I recently finished the James Nestor book I was reading, Deep. It was a quick, easy read that also allowed me to learn a lot about the lives of free divers and how they train, so I would recommend it to those who are looking for something along those lines. Although I did enjoy reading it, the main reason I read this was to learn more about how these divers can manipulate their brains and train their lungs to be underwater at great depths for multiple minutes. The science behind this makes zero sense, and it makes even less sense why these people would willingly risk their lives, but it is mostly explained by their love of the sport. At the beginning of the book, James Nestor starts by explaining how the presence of water almost always decreases heart rate. Scientists put this theory to the test by having volunteers complete quick workouts at the bottom of a tank, and in all cases, the participants’ heart rates still plummeted. This may be explained by the fact that slower heart rates mean using less oxygen, which therefore allows humans to stay underwater longer. Perhaps a study should be done to see if taking a test near the water improves scores. Another interesting finding in the book was the three stages that occur during extreme breath-holding. Convulsions are the first-stage response, but what I found particularly interesting is that if the body is able to withstand these reactions, then it allows for two more stages that don’t need much explanation. These subsequent stages can give the body an extra couple minutes without oxygen. When interviewing a few professional free divers, Nestor found that most experts chant a predive breathing pattern aloud: “Inhale one, hold two, exhale two-three-four-five-six-seven-eight-nine-ten, hold two.” These are just some of the new things that I’ve been exploring this week, along with the Kundalini and the Wim Hof course.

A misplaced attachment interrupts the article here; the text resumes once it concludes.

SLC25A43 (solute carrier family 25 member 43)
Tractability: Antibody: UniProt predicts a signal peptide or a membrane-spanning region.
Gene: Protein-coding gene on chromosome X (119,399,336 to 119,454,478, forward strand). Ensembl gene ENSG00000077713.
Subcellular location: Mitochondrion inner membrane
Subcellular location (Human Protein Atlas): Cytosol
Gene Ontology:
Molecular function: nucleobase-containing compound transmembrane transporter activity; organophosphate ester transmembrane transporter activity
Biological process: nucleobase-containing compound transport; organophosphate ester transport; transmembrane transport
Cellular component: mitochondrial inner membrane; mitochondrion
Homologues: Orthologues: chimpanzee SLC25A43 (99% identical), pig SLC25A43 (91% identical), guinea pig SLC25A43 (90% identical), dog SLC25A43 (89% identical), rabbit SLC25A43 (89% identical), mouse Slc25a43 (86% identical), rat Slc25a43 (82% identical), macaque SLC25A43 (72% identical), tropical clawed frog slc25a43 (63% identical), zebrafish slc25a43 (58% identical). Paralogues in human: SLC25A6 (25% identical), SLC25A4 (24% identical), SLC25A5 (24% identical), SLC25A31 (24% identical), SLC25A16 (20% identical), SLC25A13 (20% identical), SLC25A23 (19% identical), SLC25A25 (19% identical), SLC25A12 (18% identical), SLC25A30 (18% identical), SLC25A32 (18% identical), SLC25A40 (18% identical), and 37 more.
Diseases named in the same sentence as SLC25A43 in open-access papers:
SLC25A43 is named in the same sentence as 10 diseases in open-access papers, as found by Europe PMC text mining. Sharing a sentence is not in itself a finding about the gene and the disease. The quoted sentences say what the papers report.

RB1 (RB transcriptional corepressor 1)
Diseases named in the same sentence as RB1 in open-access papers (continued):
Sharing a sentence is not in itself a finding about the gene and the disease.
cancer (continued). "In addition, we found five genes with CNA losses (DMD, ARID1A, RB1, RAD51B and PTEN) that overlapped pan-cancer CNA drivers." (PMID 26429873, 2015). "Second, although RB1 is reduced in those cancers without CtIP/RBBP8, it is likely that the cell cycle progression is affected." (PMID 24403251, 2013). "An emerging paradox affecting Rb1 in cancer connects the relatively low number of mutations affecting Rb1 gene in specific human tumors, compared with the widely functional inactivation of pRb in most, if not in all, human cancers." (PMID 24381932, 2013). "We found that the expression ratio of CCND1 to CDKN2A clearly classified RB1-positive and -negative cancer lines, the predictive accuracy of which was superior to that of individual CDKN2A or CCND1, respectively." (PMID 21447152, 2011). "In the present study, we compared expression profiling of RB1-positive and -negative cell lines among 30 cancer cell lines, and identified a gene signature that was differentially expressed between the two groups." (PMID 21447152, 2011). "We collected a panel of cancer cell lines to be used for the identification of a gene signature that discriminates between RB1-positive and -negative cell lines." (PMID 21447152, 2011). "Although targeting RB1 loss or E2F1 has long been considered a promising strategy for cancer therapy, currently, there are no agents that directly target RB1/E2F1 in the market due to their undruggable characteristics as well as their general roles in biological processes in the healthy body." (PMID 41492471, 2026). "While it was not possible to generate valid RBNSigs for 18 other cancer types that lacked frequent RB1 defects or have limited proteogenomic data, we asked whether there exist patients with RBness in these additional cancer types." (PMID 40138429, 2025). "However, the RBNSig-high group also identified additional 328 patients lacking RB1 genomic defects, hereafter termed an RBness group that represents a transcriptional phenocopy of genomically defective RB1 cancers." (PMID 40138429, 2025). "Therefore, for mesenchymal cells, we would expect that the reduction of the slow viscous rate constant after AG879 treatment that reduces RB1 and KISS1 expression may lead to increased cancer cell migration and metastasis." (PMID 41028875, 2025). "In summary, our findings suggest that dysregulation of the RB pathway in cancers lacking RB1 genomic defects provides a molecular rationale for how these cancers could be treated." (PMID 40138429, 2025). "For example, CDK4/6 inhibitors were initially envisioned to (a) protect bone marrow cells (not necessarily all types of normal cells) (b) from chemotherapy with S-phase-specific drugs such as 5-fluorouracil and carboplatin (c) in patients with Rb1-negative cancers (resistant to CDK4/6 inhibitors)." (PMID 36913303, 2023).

I will let you know if I learn anything new or notable. Thanks for reading!